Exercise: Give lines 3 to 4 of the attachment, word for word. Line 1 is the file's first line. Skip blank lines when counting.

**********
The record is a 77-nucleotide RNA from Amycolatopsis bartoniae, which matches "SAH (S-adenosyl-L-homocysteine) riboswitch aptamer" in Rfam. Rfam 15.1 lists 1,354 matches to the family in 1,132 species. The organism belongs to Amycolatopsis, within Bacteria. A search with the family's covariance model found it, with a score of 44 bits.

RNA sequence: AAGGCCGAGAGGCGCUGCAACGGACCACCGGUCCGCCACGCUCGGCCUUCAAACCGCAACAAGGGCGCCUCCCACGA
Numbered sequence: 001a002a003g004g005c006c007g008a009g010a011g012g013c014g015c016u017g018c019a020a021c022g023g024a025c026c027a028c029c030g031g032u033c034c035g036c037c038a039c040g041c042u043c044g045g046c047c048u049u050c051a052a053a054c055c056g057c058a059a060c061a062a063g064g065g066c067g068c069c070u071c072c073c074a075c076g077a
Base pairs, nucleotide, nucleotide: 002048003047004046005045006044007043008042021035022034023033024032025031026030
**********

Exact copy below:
Numbered sequence: 001a002a003g004g005c006c007g008a009g010a011g012g013c014g015c016u017g018c019a020a021c022g023g024a025c026c027a028c029c030g031g032u033c034c035g036c037c038a039c040g041c042u043c044g045g046c047c048u049u050c051a052a053a054c055c056g057c058a059a060c061a062a063g064g065g066c067g068c069c070u071c072c073c074a075c076g077a
Base pairs, nucleotide, nucleotide: 002048003047004046005045006044007043008042021035022034023033024032025031026030